If you’re finding your petrol budget is spread a little thin lately, you’re not the only one. According to an expert, it’s only going to get worse. So what’s the answer?
“When’s the last time you checked your tyre pressure?” Terry Collins is on the phone, and petrol-saving tips are coming at me faster than a Formula 1 rally car. “If you’re running around with your golf clubs or you’ve got roof racks on, that’s all creating weight and resistance. That’s chewing through your gas,” he says.
The AA’s principal advisor for motoring policy isn’t done there. “If your car’s … well maintained, you’ve got the correct tyre pressure, you’re driving smoothly, you’ve got no roof racks on it, you keep your car empty apart from people and what you need to carry at the time, collectively you can save nearly 20% of your fuel bill.”
It may not sound like a lot, but right now, a 20% saving in petrol costs would make a massive difference to everyone who drives a non-electric car. I’ve called Terry because petrol prices have reached record amounts. It started last Thursday morning when, at a Z station a short distance from my house, the cost of 95 was $3.03 a litre. That evening, it had risen to $3.13.
By Friday, it had risen even higher, with the cost of 91 also hitting the $3 a litre mark. That’s the moment it made me gasp. It also shocked The Spinoff’s resident petrol authority Stewart Sowman-Lund . “I dread to think how bad things could get,” he wrote in a Friday news update. National MP Simeon Brown agreed, calling on the government to repeal Auckland’s 10c per litre regional tax.
Gasps are appropriate, says Collins, who was stunned to see a Miramar petrol station in Wellington charging $3.18 for 91 just last weekend. “I remember when it got to $2, then $2.50,” he says, recalling the “oh no!” outcry from motorists back then. “Three is a psychological number.”
He believes $3 is the tipping point that will force many families to change their travel habits. “For day-to-day trips, getting groceries, work, church, there’s very little option but to travel,” he says. “It’ll be the other trips, ‘I’ll pop down to the beach,’ that might disappear.”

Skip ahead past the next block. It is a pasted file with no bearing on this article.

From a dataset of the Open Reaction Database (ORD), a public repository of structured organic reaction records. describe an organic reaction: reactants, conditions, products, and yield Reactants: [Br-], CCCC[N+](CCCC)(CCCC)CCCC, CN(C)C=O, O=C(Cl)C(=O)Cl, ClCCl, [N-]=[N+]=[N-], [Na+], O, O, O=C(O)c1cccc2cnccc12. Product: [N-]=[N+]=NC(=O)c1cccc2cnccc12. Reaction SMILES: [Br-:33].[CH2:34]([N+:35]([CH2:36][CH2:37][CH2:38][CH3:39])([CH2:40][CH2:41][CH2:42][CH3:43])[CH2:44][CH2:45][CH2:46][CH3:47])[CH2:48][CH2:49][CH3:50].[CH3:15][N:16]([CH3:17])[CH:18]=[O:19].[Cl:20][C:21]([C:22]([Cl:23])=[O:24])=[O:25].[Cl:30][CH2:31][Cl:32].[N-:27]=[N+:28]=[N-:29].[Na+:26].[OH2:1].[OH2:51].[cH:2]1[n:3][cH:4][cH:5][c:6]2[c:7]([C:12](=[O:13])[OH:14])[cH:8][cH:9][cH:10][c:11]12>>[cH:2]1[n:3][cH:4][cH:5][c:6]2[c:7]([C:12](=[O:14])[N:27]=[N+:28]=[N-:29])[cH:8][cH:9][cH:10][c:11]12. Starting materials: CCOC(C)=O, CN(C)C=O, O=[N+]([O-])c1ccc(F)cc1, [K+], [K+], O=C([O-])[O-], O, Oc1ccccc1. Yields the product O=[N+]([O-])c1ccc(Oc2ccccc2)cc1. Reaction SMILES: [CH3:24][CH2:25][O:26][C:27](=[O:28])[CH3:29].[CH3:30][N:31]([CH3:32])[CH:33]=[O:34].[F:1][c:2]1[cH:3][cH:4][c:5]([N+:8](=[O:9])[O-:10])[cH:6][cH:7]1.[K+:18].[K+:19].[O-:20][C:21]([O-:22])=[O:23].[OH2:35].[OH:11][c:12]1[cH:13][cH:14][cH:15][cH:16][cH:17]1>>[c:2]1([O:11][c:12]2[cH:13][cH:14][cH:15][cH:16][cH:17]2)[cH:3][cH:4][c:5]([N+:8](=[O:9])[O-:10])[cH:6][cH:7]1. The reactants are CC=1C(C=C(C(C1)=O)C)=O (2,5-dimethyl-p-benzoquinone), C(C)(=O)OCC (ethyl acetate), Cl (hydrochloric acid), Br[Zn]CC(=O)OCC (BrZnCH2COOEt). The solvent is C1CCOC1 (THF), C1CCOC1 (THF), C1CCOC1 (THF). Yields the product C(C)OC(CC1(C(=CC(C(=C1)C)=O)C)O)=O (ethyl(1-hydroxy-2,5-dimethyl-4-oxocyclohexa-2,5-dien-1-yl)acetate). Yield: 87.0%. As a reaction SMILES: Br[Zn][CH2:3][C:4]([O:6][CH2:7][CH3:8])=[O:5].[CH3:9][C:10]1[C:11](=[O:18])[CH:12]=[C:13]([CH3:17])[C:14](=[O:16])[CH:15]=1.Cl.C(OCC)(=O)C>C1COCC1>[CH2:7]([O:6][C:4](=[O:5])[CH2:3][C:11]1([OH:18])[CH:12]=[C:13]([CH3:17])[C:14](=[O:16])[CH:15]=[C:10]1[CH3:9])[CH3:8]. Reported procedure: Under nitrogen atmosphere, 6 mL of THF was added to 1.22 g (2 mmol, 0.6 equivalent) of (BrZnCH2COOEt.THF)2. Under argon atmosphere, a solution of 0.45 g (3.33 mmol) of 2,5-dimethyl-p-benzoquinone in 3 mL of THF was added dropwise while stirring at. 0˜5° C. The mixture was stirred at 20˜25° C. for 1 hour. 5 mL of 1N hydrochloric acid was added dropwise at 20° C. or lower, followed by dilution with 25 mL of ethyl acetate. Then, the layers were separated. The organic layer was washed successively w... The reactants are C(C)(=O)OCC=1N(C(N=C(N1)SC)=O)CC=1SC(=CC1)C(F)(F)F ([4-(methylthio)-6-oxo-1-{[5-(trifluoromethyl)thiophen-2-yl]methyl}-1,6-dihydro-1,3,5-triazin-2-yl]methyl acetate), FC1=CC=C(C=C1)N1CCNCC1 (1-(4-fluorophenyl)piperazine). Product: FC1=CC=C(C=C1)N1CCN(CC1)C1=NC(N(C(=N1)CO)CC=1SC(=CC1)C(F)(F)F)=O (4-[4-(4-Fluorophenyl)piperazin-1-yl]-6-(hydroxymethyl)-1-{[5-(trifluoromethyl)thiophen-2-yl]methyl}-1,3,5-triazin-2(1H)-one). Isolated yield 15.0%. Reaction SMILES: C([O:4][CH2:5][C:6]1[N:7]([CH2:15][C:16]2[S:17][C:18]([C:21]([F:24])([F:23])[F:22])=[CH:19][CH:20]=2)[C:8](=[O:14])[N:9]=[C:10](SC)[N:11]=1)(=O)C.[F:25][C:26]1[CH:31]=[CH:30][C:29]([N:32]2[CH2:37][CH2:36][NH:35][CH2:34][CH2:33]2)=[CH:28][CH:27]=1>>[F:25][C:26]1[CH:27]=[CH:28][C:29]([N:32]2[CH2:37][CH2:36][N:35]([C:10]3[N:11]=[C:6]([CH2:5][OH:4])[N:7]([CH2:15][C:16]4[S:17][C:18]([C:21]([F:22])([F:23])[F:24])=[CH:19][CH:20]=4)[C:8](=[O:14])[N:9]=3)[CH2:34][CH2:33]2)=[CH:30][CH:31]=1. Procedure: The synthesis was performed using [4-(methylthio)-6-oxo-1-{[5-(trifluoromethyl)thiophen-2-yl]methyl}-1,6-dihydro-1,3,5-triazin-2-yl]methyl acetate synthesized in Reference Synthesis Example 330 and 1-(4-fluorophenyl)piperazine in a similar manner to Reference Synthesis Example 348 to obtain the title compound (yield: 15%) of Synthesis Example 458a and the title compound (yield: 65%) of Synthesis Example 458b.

But it’s not stopping at $3. Collins says the following months will see petrol prices climb even higher. “In the next month we’re going to pay record prices,” he says. “It wouldn’t surprise me to see 98 at $3.50 at some point this year. Who knows?”
What’s the problem? “The wild card is this eastern European conflict,” says Collins. Some of the world’s oil supplies comes from Russia, and war is causing chaos with the global supply chain. When he checked the price per barrel recently, he was stunned. “[The cost of] crude went up 9% in a day – just a single day,” he says.
That’s not the only issue affecting prices. Companies like Gull or Shell buy crude oil on a fluctuating world market, then pay to get it shipped here. Local taxes and levies are added on top: GST, ACC, and emissions-trading levies. “Almost 70 cents per litre is collected by the government in fixed excise and an additional 10 cents per litre in Auckland for the Auckland Regional Fuel tax,” says a Z spokesperson. “Customers pay 15% GST on top of everything.” In total, Z says it makes “about 4c per litre profit”.
With all of that, you’d think motorists might be looking at other options. But Collins says it’s not as simple for most as going out and buying an electric car on a whim. “People can’t decide, ‘Oh, it’s $3 at the pump today, OK, today’s Thursday, on Monday I’ll go out and buy a new car. It doesn’t work like that.”
Instead, those finding their weekly petrol budget no longer cuts it have to cut costs elsewhere. “I think what happens with a lot of households is they’ve got a budget, ‘I put $50 in a week, and that’s it’,” he says. “If they’ve got a tight budget, they’re reducing their travel or they’re having to make some concessions somewhere else.”
For those that can afford to upgrade to electric, there are other issues. “You’ve got to wait months for an efficient vehicle thanks to supply chain issues,” says Collins. He doesn’t believe the battery range or infrastructure is quite there to support a large electric-driven fleet of cars in the country, but it will soon. “They’ll be a lot better car in three years than what they are today,” he suggests.
So what’s the answer? Collins says he uses public transport, and walks a lot. If he has to use his car, he includes multiple stops to keep his engine warm and maximise fuel efficiency. You guessed it, he’s off reciting his fuel-saving mantra again: “Drive smoothly, don’t accelerate hard, have the right tyre pressure, keep the weight down …”